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A couple interesting things from when I skimmed the presentation:
In Corpus Christi, the rookie academy's EMS program is 4 months long, running 8am to 5pm Monday to Friday (the paramedic portion is 13 months as the typical rookie training process is 2 year as per the presenter).

As expected, the non EMTs did worse than the EMTs on the EMS ops class.

The preceptor couldn't tell the difference, which is good news; what was the difference in the credentialing process when they got out in the field, when they were cut lose to practice in the field as a paramedic?

While I'm generally against zero to hero paramedic classes (although, I wish they were taught EMT->EMT-I->EMT-CC->NR-P, or a similar progression, so if someone didn't pass the P class, they still had something to show for it), I do think there are additional criteria that can be reviewed and considered aside from the subjective quote of "preceptors had no idea these students had no previous experience.”
 

DrParasite

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Might as well dump EMT then and have everyone go be a PM.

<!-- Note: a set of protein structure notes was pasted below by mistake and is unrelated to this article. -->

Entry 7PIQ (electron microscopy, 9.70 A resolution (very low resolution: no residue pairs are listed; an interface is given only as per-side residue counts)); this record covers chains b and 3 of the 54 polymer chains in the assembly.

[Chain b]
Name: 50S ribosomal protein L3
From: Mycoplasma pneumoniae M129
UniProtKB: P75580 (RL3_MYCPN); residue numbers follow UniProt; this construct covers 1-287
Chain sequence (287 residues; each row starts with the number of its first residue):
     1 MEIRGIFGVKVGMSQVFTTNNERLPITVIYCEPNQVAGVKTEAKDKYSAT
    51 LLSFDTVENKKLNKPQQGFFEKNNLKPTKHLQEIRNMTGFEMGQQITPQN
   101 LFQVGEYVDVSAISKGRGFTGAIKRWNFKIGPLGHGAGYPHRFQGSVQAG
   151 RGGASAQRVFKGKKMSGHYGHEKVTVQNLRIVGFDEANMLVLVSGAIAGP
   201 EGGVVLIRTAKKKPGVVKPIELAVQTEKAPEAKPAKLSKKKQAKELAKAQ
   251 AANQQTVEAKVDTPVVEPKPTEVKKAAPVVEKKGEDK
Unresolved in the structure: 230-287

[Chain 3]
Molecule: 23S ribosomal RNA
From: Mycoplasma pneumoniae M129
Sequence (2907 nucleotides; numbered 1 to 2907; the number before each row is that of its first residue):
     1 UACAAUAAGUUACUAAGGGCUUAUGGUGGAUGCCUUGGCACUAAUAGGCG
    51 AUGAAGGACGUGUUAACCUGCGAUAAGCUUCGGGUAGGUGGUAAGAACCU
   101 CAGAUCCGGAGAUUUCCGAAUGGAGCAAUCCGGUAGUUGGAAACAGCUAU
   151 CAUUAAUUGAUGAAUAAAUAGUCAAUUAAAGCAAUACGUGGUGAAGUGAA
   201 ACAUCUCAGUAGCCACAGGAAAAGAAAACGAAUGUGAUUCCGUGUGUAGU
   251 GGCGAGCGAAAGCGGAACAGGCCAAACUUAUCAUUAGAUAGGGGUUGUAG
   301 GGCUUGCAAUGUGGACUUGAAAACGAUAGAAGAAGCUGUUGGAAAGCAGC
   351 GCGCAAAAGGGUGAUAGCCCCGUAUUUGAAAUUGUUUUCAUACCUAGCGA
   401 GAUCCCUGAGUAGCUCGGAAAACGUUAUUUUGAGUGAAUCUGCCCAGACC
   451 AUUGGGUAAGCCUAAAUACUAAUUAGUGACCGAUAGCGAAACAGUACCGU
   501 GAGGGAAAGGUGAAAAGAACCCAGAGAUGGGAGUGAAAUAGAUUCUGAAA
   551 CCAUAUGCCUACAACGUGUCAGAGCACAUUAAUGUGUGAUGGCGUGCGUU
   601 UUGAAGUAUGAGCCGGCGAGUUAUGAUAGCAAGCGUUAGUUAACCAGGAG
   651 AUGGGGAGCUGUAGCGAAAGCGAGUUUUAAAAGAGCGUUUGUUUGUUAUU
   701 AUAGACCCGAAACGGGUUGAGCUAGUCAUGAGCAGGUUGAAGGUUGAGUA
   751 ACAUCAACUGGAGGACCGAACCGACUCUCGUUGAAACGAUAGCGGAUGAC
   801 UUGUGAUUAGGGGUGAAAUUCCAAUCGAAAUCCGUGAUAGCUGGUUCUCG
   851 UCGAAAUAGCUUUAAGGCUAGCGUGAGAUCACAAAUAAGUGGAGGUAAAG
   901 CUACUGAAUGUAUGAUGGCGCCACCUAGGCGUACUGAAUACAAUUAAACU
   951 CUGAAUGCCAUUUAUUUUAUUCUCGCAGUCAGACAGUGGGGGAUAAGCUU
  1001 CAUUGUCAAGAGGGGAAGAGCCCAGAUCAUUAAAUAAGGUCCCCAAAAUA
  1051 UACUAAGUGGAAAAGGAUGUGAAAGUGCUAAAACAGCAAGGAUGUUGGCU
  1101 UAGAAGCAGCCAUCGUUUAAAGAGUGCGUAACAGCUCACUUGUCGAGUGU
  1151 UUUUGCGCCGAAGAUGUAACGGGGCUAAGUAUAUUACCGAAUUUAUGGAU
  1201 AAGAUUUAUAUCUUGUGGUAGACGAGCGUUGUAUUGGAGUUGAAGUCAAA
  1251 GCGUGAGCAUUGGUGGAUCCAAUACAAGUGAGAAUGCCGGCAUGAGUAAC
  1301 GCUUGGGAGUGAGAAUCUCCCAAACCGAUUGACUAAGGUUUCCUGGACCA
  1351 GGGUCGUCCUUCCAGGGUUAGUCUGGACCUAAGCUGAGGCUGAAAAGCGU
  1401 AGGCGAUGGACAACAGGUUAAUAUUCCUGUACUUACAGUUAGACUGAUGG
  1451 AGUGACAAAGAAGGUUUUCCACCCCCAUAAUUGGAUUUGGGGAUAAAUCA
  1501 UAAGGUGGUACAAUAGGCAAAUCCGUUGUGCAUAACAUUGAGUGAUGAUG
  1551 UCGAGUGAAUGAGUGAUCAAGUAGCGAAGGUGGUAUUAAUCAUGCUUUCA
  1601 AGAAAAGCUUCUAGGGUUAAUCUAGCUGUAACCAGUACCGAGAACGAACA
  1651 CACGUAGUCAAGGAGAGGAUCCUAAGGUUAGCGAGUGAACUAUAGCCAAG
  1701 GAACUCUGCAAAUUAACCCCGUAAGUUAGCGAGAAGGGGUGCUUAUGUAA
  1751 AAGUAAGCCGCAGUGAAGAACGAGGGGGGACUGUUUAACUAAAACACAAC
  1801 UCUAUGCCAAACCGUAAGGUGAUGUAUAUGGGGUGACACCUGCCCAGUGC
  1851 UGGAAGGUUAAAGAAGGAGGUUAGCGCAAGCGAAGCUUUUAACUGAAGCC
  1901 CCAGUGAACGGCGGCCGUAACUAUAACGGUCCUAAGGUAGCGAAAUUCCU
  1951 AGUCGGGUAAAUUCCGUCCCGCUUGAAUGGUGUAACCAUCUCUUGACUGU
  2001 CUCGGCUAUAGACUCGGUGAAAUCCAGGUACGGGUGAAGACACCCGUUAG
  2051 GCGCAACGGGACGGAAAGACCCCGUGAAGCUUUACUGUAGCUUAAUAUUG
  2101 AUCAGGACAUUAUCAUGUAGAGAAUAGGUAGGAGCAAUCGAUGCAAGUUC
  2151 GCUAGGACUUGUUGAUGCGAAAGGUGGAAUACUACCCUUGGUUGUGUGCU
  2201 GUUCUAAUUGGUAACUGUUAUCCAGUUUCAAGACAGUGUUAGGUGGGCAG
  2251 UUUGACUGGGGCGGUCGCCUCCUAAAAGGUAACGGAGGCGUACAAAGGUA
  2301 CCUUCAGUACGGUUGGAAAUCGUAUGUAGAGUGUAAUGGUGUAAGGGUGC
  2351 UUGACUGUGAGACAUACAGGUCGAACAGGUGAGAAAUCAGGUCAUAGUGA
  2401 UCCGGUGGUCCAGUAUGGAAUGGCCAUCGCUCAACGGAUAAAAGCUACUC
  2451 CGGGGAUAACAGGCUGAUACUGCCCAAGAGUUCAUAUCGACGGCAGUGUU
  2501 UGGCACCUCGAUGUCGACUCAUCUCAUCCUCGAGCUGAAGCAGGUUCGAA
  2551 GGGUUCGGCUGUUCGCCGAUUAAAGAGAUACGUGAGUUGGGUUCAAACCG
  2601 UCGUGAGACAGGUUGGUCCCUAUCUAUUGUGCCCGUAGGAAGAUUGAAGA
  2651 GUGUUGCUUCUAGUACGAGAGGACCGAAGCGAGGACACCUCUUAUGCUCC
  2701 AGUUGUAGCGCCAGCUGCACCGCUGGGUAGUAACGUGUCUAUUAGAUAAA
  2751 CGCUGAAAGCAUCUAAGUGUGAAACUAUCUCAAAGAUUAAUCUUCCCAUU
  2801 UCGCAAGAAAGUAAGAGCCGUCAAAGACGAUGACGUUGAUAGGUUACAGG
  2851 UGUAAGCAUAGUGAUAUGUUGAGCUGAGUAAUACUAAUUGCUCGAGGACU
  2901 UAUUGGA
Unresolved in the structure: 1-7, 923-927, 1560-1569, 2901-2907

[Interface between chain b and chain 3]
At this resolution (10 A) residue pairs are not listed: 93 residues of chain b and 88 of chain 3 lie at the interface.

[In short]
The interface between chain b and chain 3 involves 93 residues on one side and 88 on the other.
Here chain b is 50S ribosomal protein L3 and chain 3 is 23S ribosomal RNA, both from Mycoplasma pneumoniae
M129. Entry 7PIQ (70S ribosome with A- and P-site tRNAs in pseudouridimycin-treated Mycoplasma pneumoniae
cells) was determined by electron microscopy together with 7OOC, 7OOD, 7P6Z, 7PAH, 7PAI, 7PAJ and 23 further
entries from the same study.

if only there was research on this topic... and published articles/journals... oh wait, there are...


While some might be more reputable and objectively fact based, if you remove many of the anecdotal comments that people will make, you would find that doing that would likely not be in the patient's best interest, despite what fire unions want to claim.
 

E tank

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PA training doesn't require a specific explicit background before beginning and no harm is done to that profession. Not exactly a 1:1 analogy, but if the training is robust enough and the candidate selection is thoughtful, it's absolutely doable, IMO. But there would be the problem of eventually having only supremely over qualified folks doing routine inter-facility transfers tho...
 

Carlos Danger